Modern Languages and Literatures, Department of


Date of this Version

September 2000


Published in Encyclopedia of German Literature, ed. Matthias Konzett (Chicago and London: Fitzroy Dearborn Publishers, 2000), v. 1, pp. 74– 76. Copyright © 2000 Fitzroy Dearborn Publishers; division of Taylor & Francis Publishing. Used by permission.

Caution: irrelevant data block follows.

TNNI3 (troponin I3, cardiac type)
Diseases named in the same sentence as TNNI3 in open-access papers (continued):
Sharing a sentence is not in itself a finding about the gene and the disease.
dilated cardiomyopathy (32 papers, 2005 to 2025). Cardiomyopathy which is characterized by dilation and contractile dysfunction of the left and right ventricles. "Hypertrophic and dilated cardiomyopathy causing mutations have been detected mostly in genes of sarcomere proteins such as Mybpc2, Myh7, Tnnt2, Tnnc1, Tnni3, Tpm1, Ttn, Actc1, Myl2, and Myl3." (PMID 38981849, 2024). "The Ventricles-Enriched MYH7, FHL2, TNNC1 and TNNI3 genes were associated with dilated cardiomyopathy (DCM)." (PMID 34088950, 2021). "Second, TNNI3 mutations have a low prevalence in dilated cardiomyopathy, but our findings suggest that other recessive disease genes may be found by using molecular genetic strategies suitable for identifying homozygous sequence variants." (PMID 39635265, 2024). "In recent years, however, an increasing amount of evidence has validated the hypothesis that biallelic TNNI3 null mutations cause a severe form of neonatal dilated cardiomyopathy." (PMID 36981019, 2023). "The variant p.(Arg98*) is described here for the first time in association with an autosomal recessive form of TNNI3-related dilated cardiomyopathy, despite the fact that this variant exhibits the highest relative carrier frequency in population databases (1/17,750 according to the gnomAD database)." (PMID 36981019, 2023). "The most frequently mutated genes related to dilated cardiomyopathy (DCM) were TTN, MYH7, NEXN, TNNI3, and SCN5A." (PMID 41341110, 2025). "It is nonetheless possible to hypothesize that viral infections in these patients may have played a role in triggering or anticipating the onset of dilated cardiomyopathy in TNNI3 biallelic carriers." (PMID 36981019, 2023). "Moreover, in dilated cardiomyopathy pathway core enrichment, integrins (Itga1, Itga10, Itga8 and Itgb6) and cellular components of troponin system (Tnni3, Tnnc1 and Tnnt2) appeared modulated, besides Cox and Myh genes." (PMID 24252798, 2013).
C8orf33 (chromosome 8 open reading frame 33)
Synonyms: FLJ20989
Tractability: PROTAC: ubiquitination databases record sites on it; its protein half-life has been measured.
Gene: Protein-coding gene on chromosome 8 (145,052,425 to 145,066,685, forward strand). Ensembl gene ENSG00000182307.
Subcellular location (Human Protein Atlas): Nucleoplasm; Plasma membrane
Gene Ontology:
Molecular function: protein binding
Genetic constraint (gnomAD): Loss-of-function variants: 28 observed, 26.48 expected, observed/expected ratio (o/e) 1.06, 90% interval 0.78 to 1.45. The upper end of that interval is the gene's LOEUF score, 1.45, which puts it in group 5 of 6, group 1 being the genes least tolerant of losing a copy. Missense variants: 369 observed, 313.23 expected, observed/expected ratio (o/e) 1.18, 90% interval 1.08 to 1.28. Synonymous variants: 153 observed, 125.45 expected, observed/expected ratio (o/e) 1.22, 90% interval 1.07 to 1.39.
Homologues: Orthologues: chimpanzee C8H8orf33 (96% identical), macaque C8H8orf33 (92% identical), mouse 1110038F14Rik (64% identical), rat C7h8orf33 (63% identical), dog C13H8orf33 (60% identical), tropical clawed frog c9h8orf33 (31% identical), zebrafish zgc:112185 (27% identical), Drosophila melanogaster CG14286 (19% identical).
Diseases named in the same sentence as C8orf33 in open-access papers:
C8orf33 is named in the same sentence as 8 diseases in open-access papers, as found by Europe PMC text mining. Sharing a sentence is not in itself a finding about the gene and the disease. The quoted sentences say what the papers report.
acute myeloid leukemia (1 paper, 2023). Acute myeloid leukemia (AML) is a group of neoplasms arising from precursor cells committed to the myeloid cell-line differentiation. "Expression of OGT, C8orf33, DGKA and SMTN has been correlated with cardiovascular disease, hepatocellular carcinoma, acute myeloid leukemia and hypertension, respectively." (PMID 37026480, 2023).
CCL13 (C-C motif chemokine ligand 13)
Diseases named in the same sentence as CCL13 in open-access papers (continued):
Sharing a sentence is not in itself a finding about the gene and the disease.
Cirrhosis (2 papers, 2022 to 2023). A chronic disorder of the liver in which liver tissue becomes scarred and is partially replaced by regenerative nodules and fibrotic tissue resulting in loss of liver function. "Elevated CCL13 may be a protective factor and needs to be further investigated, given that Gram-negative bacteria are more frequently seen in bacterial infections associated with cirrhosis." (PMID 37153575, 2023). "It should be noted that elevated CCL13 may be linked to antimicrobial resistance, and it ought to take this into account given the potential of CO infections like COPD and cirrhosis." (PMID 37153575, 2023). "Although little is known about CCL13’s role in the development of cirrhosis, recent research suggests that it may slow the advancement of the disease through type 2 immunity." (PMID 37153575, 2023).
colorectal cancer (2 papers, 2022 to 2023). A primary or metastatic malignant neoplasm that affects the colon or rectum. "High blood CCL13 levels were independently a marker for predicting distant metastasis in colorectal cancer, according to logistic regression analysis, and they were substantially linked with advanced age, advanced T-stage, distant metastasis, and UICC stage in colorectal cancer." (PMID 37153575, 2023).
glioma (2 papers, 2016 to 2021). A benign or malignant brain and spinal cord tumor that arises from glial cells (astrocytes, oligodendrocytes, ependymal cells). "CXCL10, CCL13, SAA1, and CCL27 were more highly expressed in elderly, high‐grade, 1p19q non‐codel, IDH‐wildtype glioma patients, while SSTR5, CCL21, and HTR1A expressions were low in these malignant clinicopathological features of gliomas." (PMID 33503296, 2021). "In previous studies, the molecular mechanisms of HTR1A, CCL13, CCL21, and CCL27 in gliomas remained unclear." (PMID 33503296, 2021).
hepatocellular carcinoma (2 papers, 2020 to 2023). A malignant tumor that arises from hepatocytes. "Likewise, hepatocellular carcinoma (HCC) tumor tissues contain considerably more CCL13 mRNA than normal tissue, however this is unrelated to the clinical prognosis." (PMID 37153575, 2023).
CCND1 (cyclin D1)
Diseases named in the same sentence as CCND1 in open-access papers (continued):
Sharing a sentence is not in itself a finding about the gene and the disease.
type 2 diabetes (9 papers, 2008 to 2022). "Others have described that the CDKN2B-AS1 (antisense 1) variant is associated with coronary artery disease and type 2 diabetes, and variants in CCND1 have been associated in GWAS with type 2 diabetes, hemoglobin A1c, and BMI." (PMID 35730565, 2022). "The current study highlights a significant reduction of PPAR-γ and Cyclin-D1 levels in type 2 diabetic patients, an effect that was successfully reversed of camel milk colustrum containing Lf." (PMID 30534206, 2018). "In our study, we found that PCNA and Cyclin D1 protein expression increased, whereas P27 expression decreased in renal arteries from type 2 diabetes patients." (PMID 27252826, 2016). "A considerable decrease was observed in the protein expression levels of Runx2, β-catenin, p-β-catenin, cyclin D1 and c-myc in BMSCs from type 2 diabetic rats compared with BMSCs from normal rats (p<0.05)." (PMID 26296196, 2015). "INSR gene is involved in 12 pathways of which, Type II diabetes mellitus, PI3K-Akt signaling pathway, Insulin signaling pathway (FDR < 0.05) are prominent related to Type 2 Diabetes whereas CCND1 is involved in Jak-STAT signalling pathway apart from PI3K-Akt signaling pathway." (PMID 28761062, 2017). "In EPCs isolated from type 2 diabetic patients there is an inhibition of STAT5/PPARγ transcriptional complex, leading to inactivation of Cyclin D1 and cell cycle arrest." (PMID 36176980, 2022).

Throughout much of the 20th century, the name of Johannes R. Becher elicited strong reactions: he was a gifted Expressionist poet or a dangerous but largely incoherent pacifist; he was a tool of Moscow willing to betray the Weimar Republic or an example of an artist who transcended his class and served the proletariat; he was a degenerate enemy of the Third Reich or a hero of the Volkfront; his was a strong voice for the survival of German culture in the dark years or the timid voice of a survivor of Stalin's blood purges; he was a heroic pioneer for cultural renewal in the fledgling German socialist state or a vain, grasping functionary who betrayed his friends to retain his own tenuous position. Any of these views can be found in writings about Becher, both during and after his lifetime, and there is doubtless a kernel of truth in most of them.